First test of the Mediterranean Tsunami Warning System
The Tsunami Early Warning and Mitigation System in the North-eastern Atlantic, the Mediterranean and connected seas (NEAMTWS) will be tested on 10 August.
The purpose of the test of the warning system, first established in 2005 under the aegis of UNESCO’s Intergovernmental Oceanographic Commission (IOC), is to ensure effective communication between regional and national centres and tsunami warning focal points.
Thirty-one countries* will take part in the exercise which will include sending test messages via electronic mail, fax and the Global Telecommunication System (GTS)** from the Istanbul Observatory and Earthquake Research Institute (KOERI, Turkey) to all the national centres and tsunami warning focal points in the region concerned. This should reveal possible dysfunctions in the dissemination of warnings. Indeed, the fast transmission of data and reactivity of national centres and country focal points are crucial for the effectiveness of the entire tsunami warning system.
Historically strong seismic activity has been observed in the Mediterranean and North-eastern Atlantic, albeit less frequently than in the Pacific Ocean. A powerful earthquake in the Azores-Gibraltar Fault zone and subsequent tsunami destroyed the city of Lisbon in 1755. In 1908, a tsunami took the lives of 85,000 people in Messina (Italy). Weaker tsunamis have been observed more recently, notably the one generated off the coast of Algeria in 2003.
The Tsunami Early Warning System for the North-eastern Atlantic, the Mediterranean and connected seas is one of four regional Early Warning and Mitigation Systems which are coordinated by the IOC globally. Similar systems already exist for the Pacific and Indian oceans and for the Caribbean.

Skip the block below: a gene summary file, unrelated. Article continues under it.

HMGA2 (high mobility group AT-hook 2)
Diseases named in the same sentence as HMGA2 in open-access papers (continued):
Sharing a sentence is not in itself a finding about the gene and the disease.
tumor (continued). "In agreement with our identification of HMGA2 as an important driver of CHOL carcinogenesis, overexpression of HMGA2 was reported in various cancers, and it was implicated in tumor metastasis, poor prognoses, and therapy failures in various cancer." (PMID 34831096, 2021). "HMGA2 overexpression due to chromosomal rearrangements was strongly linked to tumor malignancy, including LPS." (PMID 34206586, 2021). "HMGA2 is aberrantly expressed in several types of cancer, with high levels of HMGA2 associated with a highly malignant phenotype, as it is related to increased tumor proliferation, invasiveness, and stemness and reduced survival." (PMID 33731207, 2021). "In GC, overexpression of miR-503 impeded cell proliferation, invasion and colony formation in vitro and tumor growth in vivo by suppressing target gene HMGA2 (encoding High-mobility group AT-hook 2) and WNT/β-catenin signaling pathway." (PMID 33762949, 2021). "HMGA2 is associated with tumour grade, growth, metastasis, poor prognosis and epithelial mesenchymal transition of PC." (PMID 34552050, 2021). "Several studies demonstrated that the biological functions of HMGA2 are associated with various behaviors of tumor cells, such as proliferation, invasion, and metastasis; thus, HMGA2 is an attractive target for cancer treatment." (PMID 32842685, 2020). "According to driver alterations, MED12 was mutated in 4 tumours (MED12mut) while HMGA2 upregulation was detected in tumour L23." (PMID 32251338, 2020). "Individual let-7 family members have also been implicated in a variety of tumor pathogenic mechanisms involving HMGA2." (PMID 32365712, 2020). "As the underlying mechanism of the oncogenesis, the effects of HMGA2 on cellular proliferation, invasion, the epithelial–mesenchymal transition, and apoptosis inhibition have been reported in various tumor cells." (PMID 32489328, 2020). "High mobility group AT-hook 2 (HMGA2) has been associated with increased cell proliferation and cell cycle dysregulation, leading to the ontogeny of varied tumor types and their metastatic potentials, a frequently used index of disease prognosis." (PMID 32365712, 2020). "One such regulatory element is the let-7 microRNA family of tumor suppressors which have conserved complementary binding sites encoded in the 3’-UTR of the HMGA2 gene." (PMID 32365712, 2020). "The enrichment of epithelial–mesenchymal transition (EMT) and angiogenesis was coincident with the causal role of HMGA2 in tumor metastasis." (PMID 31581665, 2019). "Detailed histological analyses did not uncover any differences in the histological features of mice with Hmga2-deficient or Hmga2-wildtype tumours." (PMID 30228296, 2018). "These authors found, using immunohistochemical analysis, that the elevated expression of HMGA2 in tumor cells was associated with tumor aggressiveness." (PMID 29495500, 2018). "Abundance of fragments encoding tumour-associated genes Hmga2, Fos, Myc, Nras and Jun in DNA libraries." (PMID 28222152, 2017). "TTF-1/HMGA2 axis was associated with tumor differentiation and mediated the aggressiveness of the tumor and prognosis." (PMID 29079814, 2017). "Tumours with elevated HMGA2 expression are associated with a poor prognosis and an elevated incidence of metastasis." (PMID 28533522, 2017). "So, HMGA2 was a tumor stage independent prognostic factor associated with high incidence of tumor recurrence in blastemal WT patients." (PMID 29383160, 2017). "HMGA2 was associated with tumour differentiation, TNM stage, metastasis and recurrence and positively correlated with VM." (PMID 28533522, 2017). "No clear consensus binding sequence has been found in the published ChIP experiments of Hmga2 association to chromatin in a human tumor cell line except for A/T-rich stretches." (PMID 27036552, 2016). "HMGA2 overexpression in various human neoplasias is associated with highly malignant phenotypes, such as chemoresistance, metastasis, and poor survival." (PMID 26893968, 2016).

A more comprehensive test of a regional tsunami scenario involving the participation of the media will be conducted during 2012.
*The 31 Member States of the Intergovernmental Coordinating Group of the Tsunami Early Warning and Mitigation System in the North-eastern Atlantic, the Mediterranean and connected seas (ICG/NEAMTWS): Belgium, Bulgaria, Cape Verde, Croatia, Cyprus, Denmark, Egypt, Estonia, Finland, France, Germany, Greece, Ireland, Israel, Italy, Lebanon, Malta, Monaco, Netherlands, Norway, Poland, Portugal, Romania, Russian Federation, Slovenia, Spain, Sweden, Syria, Turkey, Ukraine, United Kingdom.
** The World Meteorological Organization’s GTS is the communications and data management component that allows the World Weather Watch to operate through the collection and distribution of information critical to its processes and warnings.